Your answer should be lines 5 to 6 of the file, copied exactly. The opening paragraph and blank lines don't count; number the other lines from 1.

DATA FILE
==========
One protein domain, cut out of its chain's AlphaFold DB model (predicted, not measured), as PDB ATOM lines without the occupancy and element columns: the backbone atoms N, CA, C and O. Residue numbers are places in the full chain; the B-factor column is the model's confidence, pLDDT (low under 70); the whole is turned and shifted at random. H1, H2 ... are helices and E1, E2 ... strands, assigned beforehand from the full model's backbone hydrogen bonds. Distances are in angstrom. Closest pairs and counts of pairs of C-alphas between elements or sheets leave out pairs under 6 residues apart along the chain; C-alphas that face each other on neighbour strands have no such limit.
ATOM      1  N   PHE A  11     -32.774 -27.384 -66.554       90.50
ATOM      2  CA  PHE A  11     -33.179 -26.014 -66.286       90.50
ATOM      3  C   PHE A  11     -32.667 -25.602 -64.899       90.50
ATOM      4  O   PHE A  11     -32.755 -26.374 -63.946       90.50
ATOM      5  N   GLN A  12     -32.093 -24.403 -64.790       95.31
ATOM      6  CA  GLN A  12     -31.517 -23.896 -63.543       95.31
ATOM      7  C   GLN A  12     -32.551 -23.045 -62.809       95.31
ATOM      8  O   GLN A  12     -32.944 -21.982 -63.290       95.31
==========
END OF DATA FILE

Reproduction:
ATOM      5  N   GLN A  12     -32.093 -24.403 -64.790       95.31
ATOM      6  CA  GLN A  12     -31.517 -23.896 -63.543       95.31